(This is part 2 in a series of 3 posts on the topic.)
Last time, we covered the landscape surrounding the ubiquitous messaging service. We recounted a brief history, looked at some dead historical platforms, and examined some common mistakes that communication vendors make.
In the past few years, many companies have tried to insert themselves as the next ubiquitous messaging service–and, in large, nobody has succeeded. This is because they stop short of providing what the general American public deems as a full feature set. While text messaging tends to still be the greatest common divisor in America, it falls short in many areas. We’ve all experienced hints of the following features in some services, but no one service has yet captured them all. And certainly, there is a need:
The ubiquitous messaging service of today should include:
- Seamless cross-device support. Message using any device you desire: phone, tablet, laptop, desktop, television. User experience is seamless across devices, even when switching in the middle of a conversation.
- Seamless cross-platform support. Message using any platform you desire: mobile app (Android, iPhone, Windows, Blackberry), desktop application (Windows, OS X, Linux), or browser (Firefox, Chrome, Safari, Internet Explorer). User experience is seamless across platforms, even when switching in the middle of a conversation.
- Medium-agnostic. Communicate without caring about how your recipient will read your message. You shouldn’t have to remember that Joe is a Google Voice user, and as such does not reliably receive MMS messages. Focus on the message, not the limitations of the medium.
- Location-agnostic. Message without concern about whether you (or your recipient) have access to a desktop computer or mobile network data service.
- Always on. Message without needing to know someone’s office/business hours. Trust that they’ll get the message when importance of the message deems it. Goes hand-in-hand with…
- Offline messaging. Don’t worry about whether your recipient is online. Again, trust that they’ll get the message when importance of the message deems it.
- No length limitations. I can convey this point by mentioning a single number: 140.
- Real-time. Your message should be delivered immediately. Not 15 seconds from now; immediately.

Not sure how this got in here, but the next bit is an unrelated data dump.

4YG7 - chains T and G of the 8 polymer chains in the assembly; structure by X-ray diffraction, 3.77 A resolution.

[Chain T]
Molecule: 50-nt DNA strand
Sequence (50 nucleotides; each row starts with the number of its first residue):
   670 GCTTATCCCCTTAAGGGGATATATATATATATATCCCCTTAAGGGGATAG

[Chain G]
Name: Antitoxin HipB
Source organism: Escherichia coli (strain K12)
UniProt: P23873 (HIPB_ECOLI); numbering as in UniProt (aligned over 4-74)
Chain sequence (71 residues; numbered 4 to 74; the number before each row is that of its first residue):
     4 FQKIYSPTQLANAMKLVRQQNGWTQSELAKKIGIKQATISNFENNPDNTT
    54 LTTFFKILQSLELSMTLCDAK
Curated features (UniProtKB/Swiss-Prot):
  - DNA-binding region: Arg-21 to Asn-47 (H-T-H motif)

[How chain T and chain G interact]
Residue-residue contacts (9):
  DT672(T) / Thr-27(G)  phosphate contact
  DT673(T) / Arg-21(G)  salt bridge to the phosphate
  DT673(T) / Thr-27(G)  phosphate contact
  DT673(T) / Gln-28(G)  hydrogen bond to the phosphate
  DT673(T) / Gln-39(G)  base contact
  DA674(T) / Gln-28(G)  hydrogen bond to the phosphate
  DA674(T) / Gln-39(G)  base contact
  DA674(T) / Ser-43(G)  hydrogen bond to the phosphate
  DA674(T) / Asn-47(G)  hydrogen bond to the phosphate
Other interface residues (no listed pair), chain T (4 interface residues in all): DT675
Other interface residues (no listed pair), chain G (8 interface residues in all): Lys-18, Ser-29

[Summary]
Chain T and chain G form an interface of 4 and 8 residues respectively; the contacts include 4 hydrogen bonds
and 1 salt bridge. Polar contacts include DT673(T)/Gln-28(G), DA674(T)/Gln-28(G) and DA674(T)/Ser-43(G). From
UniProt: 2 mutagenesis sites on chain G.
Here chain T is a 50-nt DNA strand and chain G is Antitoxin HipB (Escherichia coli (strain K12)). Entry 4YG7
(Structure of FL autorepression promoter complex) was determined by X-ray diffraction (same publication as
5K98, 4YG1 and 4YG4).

- Ability to see when your message has been read. Knowing whether and when your recipient has received your message helps avoid both miscommunication and over-communication. (Side note: This is not a desirable feature for everyone.)
- Ability to see when your other party is typing. Knowing whether your recipient is still engaged in a conversation helps make more productive use of your time.
- Concurrent media types. Send text, links, pictures, and videos–all in the same conversation.
- Real-time voice/video chat. Don’t limit real-time conversation to text-only.
- Notification control. When you have a new message/conversation, be notified exactly when, where, how, and how often you want. Don’t worry about your recipient–let them decide for themselves. For example, you need not wait until morning to send a message just because you fear waking up your recipient. On the other hand, if the importance of a message warrants it, there should be a way for the recipient to be interrupted if busy/unavailable.
- Group conversations. Remember telephone party lines? And while you’re at it…
- Collaboration tools. Screen/content sharing. Moderator-controlled sessions. Think business meetings and classroom settings.
- History archival. Save off all media used during the conversation (text, pictures, video, content) for future reference/searching.
- Inherent security. Designed with security in mind. HTTPS only (no plain HTTP), multi-factor authentication, etc.
- Privacy controls. Be visible to only those to which you want, and only when you want to be visible. Ability to block people who want to harass/spam you.
- Smart parsing/formatting. Turn web addresses, phone numbers, addresses, dates, and times into usable context-appropriate, device-appropriate, and platform-appropriate links.
- Open participation. Not specific to a single device, platform, browser, or carrier. Open API for third parties. And finally…
- Widespread adoption. What good is it to have the ultimate messaging service, but to be the only of your friends using it?
The astute among you will note that many of the items on this list have come to light only in recent years. And thus, the feature set required for the ubiquitous messaging service is a moving target: It will evolve again in the next few years.
Next time, as we continue this discussion, we’ll identify some who are vying for the title of “ubiquitous messaging service.”